Combining Seward Schools

Kyrsten Johnson-Gray, Staff Writer

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At the beginning of this semester, I decided to write an article on the schedule, and provide information about what might happen with it next school year. You guys took the poll, voted for the modified 8-block to stay, and Mr. Walker took that into consideration for next year’s schedule.

While it was decided the 8-block schedule will stay, the budget crisis put everyone in a scare. Over the past few months, there has been discussion about the plan for the middle school and the students.

With the talk of budget cuts and the middle school closing, there was a discussion of the 6th grade moving to the elementary school, and the 7th and 8th grade moving up to the high school. This is not going to happen, not this coming school year at least.

The only way for the middle school to close down would be if the budget was cut by 25%. The middle school will stay open, and all three grades will stay there.

A plan was proposed by the district that Mr. Walker would become regional principal of both the Seward High and Middle schools, with the position of a “Behavioral Specialist” opening up.

I attended the Site-based Council meeting on Thursday May 9th, where the members voted to accept the proposed plan. Now if the proposal goes through all the way, then the following would occur:
1. Mr. Walker would become principal of middle and high schools;
2. Al Plan would become behavioral specialist;
3. a counseling position would open;
4. non-tenured teachers would be given another contract; and
5. most importantly, it would potentially allow Seward students more opportunities for classes.

If Al Plan does become the behavioral specialist, then he would be the full-time body at the middle school, as well as, the activities director for both the middle and high schools. Mr. Walker would be principal of both schools, and would be the full time body at the high school, but the two would be accessible to both campuses when needed.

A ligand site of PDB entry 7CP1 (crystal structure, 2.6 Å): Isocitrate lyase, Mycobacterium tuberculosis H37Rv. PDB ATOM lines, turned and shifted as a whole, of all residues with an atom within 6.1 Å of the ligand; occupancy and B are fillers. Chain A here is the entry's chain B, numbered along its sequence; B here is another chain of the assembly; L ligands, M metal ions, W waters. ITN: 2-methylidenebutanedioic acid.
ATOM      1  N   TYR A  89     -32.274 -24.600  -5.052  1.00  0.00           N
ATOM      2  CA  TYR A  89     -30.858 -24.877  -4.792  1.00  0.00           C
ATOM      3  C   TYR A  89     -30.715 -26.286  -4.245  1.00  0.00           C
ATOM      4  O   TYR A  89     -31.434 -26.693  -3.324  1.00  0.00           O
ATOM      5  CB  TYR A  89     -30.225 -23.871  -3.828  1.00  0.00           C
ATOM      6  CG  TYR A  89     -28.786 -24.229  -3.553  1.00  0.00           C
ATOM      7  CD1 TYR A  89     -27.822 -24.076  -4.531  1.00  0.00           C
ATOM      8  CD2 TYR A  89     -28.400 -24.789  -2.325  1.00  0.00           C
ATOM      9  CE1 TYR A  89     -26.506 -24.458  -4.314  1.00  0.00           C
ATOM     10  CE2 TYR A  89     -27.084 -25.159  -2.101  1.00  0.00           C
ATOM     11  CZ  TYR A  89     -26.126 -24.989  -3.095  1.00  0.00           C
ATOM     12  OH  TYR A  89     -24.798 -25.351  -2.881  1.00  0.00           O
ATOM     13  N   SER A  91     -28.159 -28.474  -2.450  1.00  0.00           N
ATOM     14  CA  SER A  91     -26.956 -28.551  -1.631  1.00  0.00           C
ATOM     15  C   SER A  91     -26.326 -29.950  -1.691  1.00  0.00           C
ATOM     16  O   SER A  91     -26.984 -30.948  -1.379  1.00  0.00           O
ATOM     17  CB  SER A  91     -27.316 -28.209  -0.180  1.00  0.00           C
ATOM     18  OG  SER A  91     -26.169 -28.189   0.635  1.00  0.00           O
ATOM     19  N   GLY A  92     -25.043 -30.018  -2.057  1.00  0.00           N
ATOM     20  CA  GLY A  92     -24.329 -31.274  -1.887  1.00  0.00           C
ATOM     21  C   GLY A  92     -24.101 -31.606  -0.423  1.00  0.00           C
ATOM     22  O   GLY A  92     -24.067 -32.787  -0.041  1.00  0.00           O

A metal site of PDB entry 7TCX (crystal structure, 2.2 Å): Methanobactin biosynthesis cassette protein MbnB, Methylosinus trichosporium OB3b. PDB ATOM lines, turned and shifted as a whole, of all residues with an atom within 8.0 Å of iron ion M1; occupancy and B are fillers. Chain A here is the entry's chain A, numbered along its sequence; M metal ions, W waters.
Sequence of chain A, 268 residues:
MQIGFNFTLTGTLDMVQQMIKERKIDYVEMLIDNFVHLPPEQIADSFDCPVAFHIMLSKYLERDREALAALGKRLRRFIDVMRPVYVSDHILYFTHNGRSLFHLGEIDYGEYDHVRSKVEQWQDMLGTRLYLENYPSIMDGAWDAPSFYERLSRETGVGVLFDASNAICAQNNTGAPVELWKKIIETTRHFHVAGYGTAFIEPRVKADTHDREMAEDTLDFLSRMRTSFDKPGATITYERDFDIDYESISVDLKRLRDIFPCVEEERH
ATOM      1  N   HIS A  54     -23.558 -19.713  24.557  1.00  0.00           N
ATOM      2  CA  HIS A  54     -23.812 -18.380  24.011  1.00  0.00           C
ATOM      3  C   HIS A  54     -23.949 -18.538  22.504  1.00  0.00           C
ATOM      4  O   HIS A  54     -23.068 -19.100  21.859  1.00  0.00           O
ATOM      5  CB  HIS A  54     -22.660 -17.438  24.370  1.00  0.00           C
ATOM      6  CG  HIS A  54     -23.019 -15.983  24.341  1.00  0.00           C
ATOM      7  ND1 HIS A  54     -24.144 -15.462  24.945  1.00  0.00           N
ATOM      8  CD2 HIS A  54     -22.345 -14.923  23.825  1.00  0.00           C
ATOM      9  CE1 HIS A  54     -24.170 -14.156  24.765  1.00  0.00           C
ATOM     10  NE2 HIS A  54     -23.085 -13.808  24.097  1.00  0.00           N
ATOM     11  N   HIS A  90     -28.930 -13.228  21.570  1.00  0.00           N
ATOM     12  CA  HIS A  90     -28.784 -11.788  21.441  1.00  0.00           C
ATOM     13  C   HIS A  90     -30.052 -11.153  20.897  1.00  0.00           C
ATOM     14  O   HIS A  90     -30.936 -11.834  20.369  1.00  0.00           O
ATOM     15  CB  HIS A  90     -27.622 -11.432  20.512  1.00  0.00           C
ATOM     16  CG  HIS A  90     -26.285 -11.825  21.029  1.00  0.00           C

Two things a principal can do that the behavioral specialist cannot are suspend a student and evaluate teachers. For example, if a student were sent to his office, he could assess the situation, contact parents, assign detention or suggest the number of days for suspension.

After the meeting, I met with Mr. Walker who fully supports the regional principal proposal. Walker explained to me that over the past several years Seward High School has had the same budget, but each year there are expenses that increase: teachers’ annual salaries, fluctuating gas prices, health care costs, etc. Because of these, when on a flat line budget, it is almost like a $1.5 million cut to pay for these expenses.

With all things considered, what matters most to our principal? “I’m all about student empowerment” is one statement Walker has repeated to me. He has also emphasized that the “regional principal matters, and non-tenured teachers matter.”

Mr. Walker cares about the students and teachers in all three Seward schools, and he wants to hear the student input. The site-based council is also willing to hear the student input. Seward students have a voice, and there are community members who want to hear our ideas.